For many ovarian cancer patients, clinical trials offer a promising avenue for expanding treatment options and extending survival. Unfortunately, participation comes at a steep financial cost that is often prohibitive – even for patients with health insurance. Over 20 percent of cancer patients report out-of-pocket costs as a major barrier to joining a trial.
The costs of clinical trials
There are three main types of expenses associated with clinical trial participation. First, there are indirect, non-medical expenses, like those associated with travel, lodging, taking time off work, or any childcare that may be necessary for participation in a clinical trial. These indirect costs – also referred to as “ancillary expenses” – can total $600/month, if not more.
Then, there are two types of direct – or medical – costs, which are categorized as either routine or investigational.
Routine medical costs are the expenses a patient would incur if they weren’t participating in a clinical trial, such as the cost of doctors’ visits, laboratory tests, and radiology exams. Investigational costs are unique to each trial and include the cost of the experimental therapy and any investigational laboratory tests required by the study protocol.
All coverage is not equal
Investigational costs are covered by the trial sponsor (whatever pharmaceutical company is manufacturing the trial drug being tested) – but coverage of routine care costs depends on your type of health plan. Some health plans discontinue coverage of routine care costs when enrollees are participating in clinical trials, leaving the patient to shoulder these costs, which can quickly add up.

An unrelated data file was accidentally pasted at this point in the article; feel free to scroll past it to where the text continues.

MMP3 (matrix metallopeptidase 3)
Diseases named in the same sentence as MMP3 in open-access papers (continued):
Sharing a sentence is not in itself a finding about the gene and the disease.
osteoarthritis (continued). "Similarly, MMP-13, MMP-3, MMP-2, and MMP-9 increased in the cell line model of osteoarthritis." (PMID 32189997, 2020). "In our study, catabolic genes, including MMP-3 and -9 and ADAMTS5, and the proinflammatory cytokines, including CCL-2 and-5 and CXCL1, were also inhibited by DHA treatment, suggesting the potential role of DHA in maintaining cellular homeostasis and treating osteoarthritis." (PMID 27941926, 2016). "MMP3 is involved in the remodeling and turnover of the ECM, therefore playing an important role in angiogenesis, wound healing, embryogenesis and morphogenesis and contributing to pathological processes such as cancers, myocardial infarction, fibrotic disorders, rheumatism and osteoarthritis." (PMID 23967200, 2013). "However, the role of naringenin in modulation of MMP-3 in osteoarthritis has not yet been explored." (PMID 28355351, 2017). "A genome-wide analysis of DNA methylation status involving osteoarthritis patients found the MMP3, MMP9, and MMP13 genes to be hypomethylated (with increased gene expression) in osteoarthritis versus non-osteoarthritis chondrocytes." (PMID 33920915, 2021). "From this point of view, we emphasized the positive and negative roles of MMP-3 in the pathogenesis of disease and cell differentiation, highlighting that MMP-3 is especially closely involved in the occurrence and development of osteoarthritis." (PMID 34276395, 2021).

Fortunately – over the past two decades – policies have been put in place to protect patient access to clinical trials and ensure this essential coverage is included in health plans.
Under the Affordable Care Act (ACA), private small individual and group health plans must cover routine costs in connection with participation in approved clinical trials for patients with ovarian cancer and other life-threatening conditions. Separately, 38 states and D.C. have passed laws at the state-level putting in place various coverage protections when it comes to participating in clinical trials. Some of these state-level laws go further than the ACA providing more favorable coverage protections to patients.
Medicare – the public health insurance program primarily serving seniors and a major financer of health care nationwide – has included coverage of all routine medical costs for enrollees participating in clinical trials since 2000. Unfortunately, Medicaid – the other major public health insurance program and financer of health care in the U.S. – has been slow to follow suit.
Medicaid is a joint federal and state program that insures more than 72 million low-income adults, pregnant women, elderly adults, and children nationwide. States operate their own Medicaid programs and determine the type, amount, duration and scope of services to cover within broad federal guidelines. As a result, benefits under Medicaid vary significantly state-by-state.